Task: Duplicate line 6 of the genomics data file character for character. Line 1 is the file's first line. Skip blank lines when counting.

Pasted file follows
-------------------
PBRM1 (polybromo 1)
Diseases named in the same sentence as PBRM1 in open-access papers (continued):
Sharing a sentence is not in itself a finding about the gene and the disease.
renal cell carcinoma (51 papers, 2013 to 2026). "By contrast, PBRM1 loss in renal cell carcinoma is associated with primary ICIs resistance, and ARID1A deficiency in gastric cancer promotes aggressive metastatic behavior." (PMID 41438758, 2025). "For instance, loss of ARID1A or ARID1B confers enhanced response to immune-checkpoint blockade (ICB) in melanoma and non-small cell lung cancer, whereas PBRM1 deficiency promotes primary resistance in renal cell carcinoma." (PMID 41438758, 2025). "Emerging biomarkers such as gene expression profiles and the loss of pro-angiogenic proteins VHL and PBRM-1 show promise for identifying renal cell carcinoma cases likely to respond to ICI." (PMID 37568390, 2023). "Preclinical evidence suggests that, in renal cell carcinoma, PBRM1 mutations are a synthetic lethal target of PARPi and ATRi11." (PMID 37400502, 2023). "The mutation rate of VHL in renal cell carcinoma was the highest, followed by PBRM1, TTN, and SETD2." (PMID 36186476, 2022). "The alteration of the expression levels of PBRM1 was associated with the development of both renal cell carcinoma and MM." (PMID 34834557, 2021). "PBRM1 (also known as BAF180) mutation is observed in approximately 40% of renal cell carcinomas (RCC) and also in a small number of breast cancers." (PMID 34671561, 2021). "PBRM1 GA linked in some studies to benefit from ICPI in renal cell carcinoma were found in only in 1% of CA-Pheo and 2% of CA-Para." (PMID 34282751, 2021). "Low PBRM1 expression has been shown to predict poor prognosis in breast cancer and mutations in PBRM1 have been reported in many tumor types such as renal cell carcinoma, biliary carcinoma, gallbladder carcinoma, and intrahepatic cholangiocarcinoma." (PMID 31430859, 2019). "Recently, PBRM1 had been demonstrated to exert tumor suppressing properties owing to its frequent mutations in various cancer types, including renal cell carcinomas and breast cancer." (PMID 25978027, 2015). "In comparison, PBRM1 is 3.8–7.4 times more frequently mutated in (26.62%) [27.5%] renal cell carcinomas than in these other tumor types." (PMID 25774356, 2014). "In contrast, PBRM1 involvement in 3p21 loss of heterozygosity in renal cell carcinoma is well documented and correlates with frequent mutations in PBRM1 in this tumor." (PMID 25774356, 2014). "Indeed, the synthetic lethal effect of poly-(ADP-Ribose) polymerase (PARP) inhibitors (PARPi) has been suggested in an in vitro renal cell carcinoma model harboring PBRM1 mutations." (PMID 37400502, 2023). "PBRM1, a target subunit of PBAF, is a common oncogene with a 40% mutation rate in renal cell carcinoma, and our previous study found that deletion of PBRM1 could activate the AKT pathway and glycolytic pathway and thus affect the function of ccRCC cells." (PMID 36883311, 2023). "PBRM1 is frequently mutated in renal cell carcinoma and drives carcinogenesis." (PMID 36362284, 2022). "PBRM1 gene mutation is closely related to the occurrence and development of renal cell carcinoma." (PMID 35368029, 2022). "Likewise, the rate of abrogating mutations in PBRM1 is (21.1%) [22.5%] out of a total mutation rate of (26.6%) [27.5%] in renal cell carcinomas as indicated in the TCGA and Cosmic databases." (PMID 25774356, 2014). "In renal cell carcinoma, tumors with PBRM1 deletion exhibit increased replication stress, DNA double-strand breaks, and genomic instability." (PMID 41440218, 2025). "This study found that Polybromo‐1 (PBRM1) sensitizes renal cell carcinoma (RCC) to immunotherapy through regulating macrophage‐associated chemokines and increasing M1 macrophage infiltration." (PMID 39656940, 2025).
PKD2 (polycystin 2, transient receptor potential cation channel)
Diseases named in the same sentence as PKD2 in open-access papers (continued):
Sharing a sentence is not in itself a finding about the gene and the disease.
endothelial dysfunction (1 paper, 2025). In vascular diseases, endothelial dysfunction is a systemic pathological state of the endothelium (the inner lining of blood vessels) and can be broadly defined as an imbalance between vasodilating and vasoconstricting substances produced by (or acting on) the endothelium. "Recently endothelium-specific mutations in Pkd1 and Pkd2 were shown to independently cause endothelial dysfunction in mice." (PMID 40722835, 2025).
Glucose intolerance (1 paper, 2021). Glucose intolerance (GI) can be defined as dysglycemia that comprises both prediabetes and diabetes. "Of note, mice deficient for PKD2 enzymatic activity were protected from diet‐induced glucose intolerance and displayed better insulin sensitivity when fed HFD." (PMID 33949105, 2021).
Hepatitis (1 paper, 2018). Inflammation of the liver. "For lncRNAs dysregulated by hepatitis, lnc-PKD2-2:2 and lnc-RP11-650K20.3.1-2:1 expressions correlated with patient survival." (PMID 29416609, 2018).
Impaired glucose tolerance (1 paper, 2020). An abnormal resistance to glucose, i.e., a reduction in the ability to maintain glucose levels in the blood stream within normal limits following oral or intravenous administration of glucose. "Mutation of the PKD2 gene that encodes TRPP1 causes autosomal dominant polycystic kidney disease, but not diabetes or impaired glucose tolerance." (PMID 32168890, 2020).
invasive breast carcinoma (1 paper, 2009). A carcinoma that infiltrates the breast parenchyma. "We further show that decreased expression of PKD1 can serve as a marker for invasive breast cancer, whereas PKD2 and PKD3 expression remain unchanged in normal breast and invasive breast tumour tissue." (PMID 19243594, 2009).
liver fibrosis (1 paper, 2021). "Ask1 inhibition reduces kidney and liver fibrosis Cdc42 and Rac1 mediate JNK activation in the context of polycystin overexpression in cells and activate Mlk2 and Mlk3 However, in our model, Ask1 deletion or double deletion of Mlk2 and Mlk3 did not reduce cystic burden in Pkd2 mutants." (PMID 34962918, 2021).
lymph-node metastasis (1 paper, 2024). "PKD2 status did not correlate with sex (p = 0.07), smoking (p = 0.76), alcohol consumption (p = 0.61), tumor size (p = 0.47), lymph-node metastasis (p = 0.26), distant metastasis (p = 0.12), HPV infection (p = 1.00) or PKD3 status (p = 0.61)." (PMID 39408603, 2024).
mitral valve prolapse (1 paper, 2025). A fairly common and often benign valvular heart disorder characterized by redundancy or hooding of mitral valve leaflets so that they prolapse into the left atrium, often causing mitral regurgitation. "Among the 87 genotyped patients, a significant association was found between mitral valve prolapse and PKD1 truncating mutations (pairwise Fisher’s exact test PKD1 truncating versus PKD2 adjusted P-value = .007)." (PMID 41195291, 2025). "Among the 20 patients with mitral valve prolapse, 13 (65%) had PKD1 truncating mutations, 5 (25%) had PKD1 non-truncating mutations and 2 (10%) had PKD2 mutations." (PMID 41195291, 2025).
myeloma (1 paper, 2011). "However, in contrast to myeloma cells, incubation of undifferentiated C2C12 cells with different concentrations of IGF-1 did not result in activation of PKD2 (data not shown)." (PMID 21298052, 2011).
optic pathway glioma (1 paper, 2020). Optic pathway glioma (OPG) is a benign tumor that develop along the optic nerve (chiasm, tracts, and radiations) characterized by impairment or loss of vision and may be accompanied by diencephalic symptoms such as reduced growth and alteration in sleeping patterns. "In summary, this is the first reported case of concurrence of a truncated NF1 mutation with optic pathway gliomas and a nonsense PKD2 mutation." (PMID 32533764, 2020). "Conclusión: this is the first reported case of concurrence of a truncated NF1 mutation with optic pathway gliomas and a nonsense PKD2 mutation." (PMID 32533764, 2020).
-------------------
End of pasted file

Diseases named in the same sentence as PKD2 in open-access papers (continued):